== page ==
By Edward D. Gold
As the sun was setting on Rosh Hashana 2020 I couldn’t help but reflect on how we celebrated this very important Holiday. It would be an understatement to merely say it was different.
It was the first time my wife and I were not in the presence of family.
It was the first time we were somewhere other than in our home in Michigan.
It was the first time we weren’t at services with members of our community.
Thank goodness we were able to make it special by attending services by video. Special thanks to the Rabbi, Cantor and lay leadership at Temple Shir Shalom for providing a beautiful service on Friday evening and Saturday morning and afternoon, including a family service for families and their children. I am also grateful to our daughter in law who worked tirelessly with others to produce the video transmission that we were able to see. It was also a treat to attend the family service, by Zoom, with our daughter and our granddaughters.
I am grateful to the Temple for making their services available to the entire community. These are difficult times. Many of our fellow Jews are unemployed or have businesses that have suffered during this pandemic. Now more than ever it was important to be inclusive. To make sure everyone could participate in one of the most important religious events of the year.
I make this observation because I know that some Synagogues in our community made their services, by video hookup, available only to their paid up members. I know those that did so felt that if they made it available to all, some of their members would not meet their financial obligations in a timely manner. This is not speculation as I raised this issue and was told this by leadership. I expressed my feeling that this year was different. That our community was hurting and that decisions needed to be made to benefit everyone, whether a “member” of the institution or not. Unfortunately, I was not successful.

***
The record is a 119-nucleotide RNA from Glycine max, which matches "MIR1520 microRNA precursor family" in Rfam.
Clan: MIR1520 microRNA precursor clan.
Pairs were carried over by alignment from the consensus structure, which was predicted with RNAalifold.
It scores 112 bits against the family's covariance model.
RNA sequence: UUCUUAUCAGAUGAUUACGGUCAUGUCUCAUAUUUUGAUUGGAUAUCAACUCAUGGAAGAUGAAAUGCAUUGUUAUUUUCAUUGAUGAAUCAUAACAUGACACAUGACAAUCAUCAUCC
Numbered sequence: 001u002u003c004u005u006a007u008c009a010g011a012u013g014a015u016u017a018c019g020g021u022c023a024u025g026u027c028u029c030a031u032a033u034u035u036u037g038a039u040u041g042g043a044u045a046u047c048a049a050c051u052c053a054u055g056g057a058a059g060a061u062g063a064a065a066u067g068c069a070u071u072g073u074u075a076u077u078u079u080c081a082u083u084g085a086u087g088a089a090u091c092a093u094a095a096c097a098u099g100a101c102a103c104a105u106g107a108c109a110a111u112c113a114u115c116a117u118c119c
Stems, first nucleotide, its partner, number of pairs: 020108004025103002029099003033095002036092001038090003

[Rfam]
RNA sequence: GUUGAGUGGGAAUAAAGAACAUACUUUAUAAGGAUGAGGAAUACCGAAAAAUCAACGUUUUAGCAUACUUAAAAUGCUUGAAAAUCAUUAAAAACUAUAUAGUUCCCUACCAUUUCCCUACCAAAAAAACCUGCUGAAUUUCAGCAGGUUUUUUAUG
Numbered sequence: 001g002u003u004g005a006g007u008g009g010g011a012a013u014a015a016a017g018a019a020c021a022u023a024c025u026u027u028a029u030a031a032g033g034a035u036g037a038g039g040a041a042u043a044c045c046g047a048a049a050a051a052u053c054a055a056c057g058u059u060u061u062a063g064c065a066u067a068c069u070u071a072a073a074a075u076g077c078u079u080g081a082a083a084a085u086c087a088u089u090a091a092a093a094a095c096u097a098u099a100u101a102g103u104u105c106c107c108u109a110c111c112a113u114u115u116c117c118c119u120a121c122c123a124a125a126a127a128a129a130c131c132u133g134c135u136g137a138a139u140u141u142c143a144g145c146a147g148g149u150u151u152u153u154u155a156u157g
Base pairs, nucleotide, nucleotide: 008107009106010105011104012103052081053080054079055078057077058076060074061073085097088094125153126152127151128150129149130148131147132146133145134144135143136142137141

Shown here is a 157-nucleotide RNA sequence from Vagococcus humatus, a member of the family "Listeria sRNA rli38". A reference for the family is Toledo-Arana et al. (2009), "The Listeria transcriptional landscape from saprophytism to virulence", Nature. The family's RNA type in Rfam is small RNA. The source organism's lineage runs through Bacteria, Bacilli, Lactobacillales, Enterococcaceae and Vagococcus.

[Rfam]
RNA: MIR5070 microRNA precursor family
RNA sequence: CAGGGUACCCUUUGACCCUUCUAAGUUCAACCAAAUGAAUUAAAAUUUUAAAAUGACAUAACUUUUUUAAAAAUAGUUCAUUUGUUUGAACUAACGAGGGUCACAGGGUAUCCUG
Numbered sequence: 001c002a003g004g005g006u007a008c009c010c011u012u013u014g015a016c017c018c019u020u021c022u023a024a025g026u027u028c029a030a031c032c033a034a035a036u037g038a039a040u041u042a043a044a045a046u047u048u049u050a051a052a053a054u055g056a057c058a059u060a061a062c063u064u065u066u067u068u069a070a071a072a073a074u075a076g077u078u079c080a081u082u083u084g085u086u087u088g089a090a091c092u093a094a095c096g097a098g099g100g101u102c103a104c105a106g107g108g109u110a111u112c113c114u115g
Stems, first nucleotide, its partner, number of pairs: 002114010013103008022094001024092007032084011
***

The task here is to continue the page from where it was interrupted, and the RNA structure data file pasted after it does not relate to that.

We also attended by a link the services at Aventura Turnberry Jewish Center (Florida). Our friend Rabbi Jonathon Berkun is it’s spiritual leader. On Friday eve, before the beginning of Rosh Hashanah, they had a drive-in service. On a large vacant lot, they erected a stage and a huge video screen and made the audio available by FM to those parked in the lot. The services that night and the following night (also at the lot) as well as Saturday and Sunday morning at the Synagogue were available to everyone who wanted to watch by video. The services were wonderful. It was also special to see Jeremy Berkun (Jonathan and Rabbi Lauren’s son) accompany on the keyboard and sing along as part of the service. Jonathon played his guitar as part of the service. It was thoroughly enjoyable.
In the end, being able to join these services by video helped bring the spiritual fulfillment we longed for. We probably spent more time than we ever had in the past being part of the religious experience of the holiday. I hope that everyone was able to be part of a service. I only hope that next year we can return to “normal” whatever that might look like. I hope our institutions will revisit their decision and next time act in a way of total inclusivity.
Edward D. Gold is an Attorney at Law.